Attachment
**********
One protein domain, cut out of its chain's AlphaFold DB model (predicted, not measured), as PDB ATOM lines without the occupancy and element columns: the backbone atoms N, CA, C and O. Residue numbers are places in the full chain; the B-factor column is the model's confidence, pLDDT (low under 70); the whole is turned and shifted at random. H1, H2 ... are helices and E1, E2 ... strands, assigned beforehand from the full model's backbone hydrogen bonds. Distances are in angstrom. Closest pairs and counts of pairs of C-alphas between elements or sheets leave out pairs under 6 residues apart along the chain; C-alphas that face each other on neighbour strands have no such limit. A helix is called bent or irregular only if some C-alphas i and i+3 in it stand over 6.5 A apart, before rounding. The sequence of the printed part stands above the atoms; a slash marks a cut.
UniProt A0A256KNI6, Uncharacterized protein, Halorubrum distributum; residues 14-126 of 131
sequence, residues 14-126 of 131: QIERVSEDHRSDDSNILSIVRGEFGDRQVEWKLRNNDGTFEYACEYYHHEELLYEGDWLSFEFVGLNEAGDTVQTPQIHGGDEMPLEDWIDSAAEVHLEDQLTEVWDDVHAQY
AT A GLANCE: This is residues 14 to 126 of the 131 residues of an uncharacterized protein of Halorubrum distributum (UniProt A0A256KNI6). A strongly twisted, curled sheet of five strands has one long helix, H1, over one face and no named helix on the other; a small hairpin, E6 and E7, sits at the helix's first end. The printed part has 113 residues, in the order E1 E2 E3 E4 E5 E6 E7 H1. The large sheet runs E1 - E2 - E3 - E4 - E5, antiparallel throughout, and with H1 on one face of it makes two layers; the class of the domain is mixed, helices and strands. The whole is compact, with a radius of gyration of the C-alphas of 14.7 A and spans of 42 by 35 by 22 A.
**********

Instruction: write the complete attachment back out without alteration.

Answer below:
One protein domain, cut out of its chain's AlphaFold DB model (predicted, not measured), as PDB ATOM lines without the occupancy and element columns: the backbone atoms N, CA, C and O. Residue numbers are places in the full chain; the B-factor column is the model's confidence, pLDDT (low under 70); the whole is turned and shifted at random. H1, H2 ... are helices and E1, E2 ... strands, assigned beforehand from the full model's backbone hydrogen bonds. Distances are in angstrom. Closest pairs and counts of pairs of C-alphas between elements or sheets leave out pairs under 6 residues apart along the chain; C-alphas that face each other on neighbour strands have no such limit. A helix is called bent or irregular only if some C-alphas i and i+3 in it stand over 6.5 A apart, before rounding. The sequence of the printed part stands above the atoms; a slash marks a cut.
UniProt A0A256KNI6, Uncharacterized protein, Halorubrum distributum; residues 14-126 of 131
sequence, residues 14-126 of 131: QIERVSEDHRSDDSNILSIVRGEFGDRQVEWKLRNNDGTFEYACEYYHHEELLYEGDWLSFEFVGLNEAGDTVQTPQIHGGDEMPLEDWIDSAAEVHLEDQLTEVWDDVHAQY
AT A GLANCE: This is residues 14 to 126 of the 131 residues of an uncharacterized protein of Halorubrum distributum (UniProt A0A256KNI6). A strongly twisted, curled sheet of five strands has one long helix, H1, over one face and no named helix on the other; a small hairpin, E6 and E7, sits at the helix's first end. The printed part has 113 residues, in the order E1 E2 E3 E4 E5 E6 E7 H1. The large sheet runs E1 - E2 - E3 - E4 - E5, antiparallel throughout, and with H1 on one face of it makes two layers; the class of the domain is mixed, helices and strands. The whole is compact, with a radius of gyration of the C-alphas of 14.7 A and spans of 42 by 35 by 22 A.